Easter Bunny

PD + SD = SC. Have you worked it out yet?

For some companies, it’s a must…

For many, this time of year throws up lots of questions: Does the Easter Bunny really exist? When did Creme Eggs get so small? And did I really manage to eat all that chocolate in one sitting?

So, here’s a conundrum of our own for you: PD + SD = SC.

Any ideas?

Don’t worry – you don’t have to be a childhood maths prodigy or algebra whizz to work this one out; just someone who’s taking their GDPR responsibilities seriously…

…For instance, any organisation that, in addition to processing customers’ personal data (PD), also processes sensitive data (SD) about them.

If that’s you (and often it’s professional service businesses such as legal firms and those involved in healthcare), then you’re dealing with ‘special category’ (SC) data which means there’s something extra you need to have in place…

SC = Special Category…

Special category data is the term used for personal data which the GDPR classes as being more sensitive (and is broadly similar to the concept of sensitive personal data under the 1998 Act).

The following categories are considered ‘sensitive’:

  • racial or ethnic origin;
  • political opinions;
  • religious or philosophical beliefs;
  • trade union membership;
  • data concerning health or sex life and sexual orientation;
  • genetic data;
  • biometric data (where processed to uniquely identify a person).

Because this type of data could create more significant risks to a person’s fundamental rights and freedoms (e.g. by putting them at risk of unlawful discrimination), it warrants special category status and therefore needs more protection.

And, as such, extra measures need to be put in place to ensure this.

Sometimes, having a lawful basis isn’t enough to process someone’s data…

You’ll know already from our ‘To process or not to process? Now that’s the question!blog that just to process someone’s personal data you need a lawful basis to do so.

However, if the data you’re processing also contains any of the sensitive information above, then not only do you need your original lawful basis, you also need to specify a separate condition to justify your lawful processing of the special category data.

…You also need to satisfy 1 of 10 conditions for processing special category data.

There are 10 conditions for processing special category data under GDPR – here they are in very brief format:

  1. Explicit consent of the data subject.
  2. Necessary for the carrying out of obligations under employment, social security or social protection law.
  3. Necessary to protect the vital interests of a data subject physically or legally incapable of giving consent.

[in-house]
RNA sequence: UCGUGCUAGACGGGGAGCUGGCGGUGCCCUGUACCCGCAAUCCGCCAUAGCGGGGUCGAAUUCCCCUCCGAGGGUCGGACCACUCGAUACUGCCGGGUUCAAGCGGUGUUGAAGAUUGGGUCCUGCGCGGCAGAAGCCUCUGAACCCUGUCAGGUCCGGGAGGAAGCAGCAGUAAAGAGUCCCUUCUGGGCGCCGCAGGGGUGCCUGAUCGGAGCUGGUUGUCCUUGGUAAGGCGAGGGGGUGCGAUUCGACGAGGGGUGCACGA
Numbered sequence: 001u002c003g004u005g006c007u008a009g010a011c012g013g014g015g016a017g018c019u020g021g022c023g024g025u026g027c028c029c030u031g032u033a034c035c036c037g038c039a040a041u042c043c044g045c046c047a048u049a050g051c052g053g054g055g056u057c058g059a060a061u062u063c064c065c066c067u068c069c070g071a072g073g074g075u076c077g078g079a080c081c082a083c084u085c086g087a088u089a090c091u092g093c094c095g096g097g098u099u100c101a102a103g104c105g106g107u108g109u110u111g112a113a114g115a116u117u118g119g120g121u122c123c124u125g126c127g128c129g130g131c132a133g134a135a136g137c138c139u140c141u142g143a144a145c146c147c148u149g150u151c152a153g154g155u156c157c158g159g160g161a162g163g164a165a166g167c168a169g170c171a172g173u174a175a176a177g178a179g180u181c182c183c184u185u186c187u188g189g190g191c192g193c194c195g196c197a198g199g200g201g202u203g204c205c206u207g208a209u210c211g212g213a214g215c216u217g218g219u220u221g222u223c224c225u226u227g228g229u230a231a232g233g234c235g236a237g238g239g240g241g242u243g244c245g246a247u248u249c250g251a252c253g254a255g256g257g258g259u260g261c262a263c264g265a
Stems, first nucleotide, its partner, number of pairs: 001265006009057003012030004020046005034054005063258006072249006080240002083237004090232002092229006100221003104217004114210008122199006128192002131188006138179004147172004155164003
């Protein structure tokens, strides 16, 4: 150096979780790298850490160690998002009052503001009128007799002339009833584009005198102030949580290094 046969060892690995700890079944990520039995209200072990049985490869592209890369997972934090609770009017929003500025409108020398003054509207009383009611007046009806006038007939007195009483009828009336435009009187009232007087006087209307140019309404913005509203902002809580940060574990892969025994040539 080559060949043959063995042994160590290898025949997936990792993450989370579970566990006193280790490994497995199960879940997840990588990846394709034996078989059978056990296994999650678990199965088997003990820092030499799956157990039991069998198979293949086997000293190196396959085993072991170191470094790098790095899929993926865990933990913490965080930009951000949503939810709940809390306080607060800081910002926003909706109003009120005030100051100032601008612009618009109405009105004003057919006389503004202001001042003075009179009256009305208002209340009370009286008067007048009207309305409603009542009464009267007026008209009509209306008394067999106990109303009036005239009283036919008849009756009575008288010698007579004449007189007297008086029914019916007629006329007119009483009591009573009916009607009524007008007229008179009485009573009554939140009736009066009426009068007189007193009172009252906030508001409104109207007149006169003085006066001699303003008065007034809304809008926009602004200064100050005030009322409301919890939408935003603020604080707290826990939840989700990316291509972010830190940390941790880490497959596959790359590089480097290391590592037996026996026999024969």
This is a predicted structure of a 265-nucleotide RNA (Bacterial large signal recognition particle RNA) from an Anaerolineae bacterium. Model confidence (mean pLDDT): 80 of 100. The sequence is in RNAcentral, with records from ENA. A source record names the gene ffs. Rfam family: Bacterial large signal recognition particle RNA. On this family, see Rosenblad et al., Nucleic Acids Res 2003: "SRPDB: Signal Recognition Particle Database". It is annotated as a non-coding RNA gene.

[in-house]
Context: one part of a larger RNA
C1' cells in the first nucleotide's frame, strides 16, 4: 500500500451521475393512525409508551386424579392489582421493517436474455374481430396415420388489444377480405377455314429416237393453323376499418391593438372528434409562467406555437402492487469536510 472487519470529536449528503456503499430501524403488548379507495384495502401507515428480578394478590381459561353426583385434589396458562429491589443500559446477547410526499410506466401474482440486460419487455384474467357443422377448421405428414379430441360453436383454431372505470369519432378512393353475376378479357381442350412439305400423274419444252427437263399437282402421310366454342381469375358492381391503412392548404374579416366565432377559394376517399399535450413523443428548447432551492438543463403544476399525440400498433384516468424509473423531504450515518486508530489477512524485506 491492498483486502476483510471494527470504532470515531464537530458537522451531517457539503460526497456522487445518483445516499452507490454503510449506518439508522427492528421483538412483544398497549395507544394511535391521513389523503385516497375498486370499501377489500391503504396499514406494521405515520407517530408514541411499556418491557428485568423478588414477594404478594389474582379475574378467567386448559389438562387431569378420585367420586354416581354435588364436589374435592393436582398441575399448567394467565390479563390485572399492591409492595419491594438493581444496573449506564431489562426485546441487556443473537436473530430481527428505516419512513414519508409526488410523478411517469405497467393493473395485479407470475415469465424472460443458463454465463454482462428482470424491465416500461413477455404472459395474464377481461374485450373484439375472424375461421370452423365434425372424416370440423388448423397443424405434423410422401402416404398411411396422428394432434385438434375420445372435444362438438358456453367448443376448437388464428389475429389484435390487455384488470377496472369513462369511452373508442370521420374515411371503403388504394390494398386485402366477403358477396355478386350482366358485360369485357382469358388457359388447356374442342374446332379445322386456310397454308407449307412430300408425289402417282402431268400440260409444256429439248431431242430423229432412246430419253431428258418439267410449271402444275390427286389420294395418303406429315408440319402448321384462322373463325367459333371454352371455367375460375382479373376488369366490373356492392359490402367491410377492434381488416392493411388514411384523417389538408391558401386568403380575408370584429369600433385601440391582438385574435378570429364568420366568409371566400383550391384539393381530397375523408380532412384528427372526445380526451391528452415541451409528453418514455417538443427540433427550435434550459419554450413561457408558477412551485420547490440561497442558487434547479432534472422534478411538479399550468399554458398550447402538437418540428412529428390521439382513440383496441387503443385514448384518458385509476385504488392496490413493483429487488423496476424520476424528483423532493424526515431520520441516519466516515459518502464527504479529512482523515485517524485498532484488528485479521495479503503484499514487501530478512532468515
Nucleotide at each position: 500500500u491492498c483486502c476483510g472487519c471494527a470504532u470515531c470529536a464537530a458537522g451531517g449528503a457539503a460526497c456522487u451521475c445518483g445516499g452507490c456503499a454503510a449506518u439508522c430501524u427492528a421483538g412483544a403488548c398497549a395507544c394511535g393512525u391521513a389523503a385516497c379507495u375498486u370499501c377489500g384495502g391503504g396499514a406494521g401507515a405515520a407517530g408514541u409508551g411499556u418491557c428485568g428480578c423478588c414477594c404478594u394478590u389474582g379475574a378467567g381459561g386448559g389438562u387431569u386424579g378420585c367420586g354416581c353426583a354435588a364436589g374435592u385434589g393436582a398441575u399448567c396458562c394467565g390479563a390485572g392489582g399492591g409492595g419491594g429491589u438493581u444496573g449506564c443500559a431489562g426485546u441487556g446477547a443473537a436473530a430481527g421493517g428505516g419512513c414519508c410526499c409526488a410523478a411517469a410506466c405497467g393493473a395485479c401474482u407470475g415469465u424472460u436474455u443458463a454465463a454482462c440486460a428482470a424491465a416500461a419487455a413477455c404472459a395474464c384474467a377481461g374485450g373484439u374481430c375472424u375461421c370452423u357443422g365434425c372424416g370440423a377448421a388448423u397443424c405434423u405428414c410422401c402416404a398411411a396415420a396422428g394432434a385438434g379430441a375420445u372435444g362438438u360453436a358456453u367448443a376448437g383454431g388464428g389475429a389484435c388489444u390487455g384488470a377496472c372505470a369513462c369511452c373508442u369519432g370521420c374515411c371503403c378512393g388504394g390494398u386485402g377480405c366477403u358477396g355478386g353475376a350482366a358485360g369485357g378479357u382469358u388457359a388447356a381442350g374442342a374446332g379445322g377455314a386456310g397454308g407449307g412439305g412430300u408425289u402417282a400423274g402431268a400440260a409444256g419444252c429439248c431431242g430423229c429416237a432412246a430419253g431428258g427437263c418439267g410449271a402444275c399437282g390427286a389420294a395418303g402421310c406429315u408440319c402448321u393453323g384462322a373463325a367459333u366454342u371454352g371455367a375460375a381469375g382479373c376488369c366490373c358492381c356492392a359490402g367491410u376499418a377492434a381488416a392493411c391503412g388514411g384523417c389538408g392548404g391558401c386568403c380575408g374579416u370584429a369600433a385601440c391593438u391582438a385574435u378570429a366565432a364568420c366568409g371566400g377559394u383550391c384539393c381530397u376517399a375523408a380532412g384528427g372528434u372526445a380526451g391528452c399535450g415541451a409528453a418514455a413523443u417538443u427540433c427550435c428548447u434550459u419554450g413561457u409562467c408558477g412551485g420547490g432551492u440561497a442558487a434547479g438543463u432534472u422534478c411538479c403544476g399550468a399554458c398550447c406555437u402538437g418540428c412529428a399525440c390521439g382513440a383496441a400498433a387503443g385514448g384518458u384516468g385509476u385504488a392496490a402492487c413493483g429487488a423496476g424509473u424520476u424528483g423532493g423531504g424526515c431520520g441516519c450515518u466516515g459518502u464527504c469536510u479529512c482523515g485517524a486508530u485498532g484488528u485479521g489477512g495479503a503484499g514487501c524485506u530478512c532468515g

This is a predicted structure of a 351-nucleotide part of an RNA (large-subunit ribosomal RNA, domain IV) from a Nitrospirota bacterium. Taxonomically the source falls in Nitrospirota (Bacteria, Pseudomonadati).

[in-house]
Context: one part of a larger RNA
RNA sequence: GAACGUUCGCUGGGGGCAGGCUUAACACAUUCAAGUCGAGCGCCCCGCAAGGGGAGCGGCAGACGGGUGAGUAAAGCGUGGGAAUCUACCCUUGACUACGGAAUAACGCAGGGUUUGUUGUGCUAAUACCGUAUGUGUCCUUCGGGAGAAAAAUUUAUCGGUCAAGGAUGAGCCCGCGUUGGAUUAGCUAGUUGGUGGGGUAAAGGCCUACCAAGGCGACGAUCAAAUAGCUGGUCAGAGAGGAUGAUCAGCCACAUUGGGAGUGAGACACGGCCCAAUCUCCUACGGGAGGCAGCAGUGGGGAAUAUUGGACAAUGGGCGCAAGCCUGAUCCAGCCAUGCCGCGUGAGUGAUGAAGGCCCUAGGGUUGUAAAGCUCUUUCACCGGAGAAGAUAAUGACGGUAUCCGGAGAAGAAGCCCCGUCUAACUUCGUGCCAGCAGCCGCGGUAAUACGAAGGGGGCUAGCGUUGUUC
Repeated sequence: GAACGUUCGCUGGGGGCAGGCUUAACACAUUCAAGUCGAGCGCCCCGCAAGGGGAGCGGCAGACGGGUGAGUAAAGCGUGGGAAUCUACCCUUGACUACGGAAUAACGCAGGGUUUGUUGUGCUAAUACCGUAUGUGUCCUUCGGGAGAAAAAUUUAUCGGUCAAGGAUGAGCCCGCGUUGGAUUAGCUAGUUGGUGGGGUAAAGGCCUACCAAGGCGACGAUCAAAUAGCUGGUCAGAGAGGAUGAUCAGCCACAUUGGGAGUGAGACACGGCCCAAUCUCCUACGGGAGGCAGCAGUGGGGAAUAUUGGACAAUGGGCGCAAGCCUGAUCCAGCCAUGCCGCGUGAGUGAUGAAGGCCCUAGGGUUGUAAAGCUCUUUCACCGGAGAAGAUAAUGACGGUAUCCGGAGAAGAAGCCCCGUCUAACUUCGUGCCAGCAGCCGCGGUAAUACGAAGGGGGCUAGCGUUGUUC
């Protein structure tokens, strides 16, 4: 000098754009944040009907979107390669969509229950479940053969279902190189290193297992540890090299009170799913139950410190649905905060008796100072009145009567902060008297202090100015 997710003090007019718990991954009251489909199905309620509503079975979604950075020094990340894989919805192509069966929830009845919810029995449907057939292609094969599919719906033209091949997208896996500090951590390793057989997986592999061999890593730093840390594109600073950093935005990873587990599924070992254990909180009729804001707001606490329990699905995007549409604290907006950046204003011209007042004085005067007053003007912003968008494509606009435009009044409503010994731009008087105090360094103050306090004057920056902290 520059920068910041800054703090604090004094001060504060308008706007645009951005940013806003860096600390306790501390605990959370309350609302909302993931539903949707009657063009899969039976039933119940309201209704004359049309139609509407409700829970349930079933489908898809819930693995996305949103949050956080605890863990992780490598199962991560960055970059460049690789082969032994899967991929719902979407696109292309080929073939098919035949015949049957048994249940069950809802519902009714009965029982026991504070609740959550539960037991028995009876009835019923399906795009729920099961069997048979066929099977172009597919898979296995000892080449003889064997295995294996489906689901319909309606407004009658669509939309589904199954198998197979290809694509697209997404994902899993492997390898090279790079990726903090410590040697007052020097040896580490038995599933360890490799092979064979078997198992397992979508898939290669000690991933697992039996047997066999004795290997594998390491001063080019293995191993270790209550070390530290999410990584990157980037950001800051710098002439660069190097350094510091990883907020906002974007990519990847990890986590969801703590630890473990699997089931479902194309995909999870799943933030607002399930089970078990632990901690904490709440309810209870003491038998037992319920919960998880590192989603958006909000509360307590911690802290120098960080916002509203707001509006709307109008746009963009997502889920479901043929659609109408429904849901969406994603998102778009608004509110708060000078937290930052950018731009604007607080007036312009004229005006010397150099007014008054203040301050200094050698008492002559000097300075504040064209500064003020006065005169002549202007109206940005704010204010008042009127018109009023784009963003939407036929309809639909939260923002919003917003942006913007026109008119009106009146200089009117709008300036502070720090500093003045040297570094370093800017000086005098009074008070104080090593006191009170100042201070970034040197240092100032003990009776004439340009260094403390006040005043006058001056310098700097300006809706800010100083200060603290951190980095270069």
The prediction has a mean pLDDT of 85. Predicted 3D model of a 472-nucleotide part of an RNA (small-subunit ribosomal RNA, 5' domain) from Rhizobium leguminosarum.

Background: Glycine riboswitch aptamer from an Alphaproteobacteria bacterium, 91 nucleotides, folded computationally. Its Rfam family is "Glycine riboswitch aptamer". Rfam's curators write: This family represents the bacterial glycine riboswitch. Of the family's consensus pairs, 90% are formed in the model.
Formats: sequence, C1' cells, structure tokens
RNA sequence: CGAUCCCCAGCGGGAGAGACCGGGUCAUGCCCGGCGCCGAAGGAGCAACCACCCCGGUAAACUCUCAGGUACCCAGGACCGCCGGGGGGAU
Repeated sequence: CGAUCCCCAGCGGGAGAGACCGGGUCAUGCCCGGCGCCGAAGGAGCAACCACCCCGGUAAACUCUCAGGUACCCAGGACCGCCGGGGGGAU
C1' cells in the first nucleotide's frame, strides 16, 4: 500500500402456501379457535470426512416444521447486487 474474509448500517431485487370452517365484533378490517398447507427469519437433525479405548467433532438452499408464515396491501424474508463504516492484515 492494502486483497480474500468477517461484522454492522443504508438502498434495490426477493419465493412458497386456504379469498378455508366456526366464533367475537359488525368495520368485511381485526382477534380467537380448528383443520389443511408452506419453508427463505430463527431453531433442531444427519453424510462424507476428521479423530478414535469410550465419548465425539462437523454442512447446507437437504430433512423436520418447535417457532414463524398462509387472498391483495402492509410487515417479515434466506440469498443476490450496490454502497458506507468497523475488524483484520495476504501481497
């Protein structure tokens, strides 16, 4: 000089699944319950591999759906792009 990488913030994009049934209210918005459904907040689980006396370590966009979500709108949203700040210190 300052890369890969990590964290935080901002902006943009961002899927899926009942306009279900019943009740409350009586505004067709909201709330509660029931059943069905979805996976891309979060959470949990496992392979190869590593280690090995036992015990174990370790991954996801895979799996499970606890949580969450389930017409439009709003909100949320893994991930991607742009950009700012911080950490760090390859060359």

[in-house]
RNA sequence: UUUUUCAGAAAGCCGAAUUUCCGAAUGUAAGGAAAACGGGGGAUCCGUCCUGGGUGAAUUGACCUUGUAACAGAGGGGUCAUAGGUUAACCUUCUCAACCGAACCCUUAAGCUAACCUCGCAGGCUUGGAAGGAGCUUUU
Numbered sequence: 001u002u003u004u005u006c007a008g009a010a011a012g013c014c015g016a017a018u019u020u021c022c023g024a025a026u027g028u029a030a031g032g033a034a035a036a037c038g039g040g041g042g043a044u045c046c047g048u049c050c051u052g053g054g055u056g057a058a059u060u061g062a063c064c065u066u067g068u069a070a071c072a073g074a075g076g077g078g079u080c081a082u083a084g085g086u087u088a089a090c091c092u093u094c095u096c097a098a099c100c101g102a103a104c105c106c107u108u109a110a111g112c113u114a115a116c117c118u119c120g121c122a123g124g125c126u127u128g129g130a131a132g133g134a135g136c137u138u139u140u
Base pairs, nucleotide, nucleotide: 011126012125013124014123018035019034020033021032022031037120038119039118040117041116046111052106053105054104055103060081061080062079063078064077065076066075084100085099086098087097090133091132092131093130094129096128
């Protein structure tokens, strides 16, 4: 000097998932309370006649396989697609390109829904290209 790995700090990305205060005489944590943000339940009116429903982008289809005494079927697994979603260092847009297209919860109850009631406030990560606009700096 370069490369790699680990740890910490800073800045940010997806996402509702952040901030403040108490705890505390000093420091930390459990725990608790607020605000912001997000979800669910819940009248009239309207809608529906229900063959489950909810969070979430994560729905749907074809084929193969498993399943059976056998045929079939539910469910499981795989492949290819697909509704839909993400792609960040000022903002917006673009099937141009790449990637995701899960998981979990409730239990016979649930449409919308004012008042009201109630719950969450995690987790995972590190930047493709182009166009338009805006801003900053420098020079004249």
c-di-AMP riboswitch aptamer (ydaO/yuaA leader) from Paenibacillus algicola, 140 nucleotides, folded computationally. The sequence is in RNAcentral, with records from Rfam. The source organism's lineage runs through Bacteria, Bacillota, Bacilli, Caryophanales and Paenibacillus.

4. Processing carried out by a not-for-profit body with a political, philosophical, religious or trade union aim.
  5. Data manifestly made public by the data subject.
  6. Necessary for the establishment, exercise or defence of legal claims.
  7. Necessary for reasons of substantial public interest and contains appropriate safeguarding measures.
  8. Necessary for the purposes of preventative or occupational medicine.
  9. Necessary for reasons of public interest pertaining to public health.
  10. Necessary for archiving purposes in the public interest, or scientific and historical research purposes or statistical purposes.

Your choice of lawful basis doesn’t dictate which special category condition you must apply, and vice versa, and neither do they need to be linked – although in some cases, they are. (For example, if you use consent as your lawful basis, you can (but are not restricted to) then use explicit consent for special category processing.)

Either way, as with all of your decision-making, you should choose whichever special category condition is the most appropriate in the circumstances and determine this (as well as having it clearly documented) before you begin or recommence processing under the GDPR.

Some final thoughts to consider:

  • Ensure you are clear about the grounds relied on by your organisation to process sensitive data, and check that these grounds will still be applicable under the GDPR.
  • Where relying on consent, ensure that the quality of consent meets the new requirements in relation to how you should obtain it.
  • Consider whether rules on children are likely to affect you, and, if so, which national rules you will need to follow when obtaining their consent.
  • If you process substantial amounts of genetic, biometric or health data, ensure you pay attention to national developments as Member States have a broad right to impose further conditions – including restrictions – on the grounds set out in the GDPR.

Do you have everything covered?

Hopefully, with only a couple of months left until GDPR Day, you’ve got around to reviewing everything and ensured that you’ve not overlooked any of your obligations!

However, if you’d like to discuss any queries surrounding special category processing or want to involve us for a final once-over of your GDPR preparations, please get in touch.

And just in case you were wondering whether we’re algebra whizzes, there’s a simple answer to that: we’re most definitely not. In fact, until a recent quiz, we’d always believed that E=mc² was best known for being an 80s hit by Big Audio Dynamite.

Until next time...

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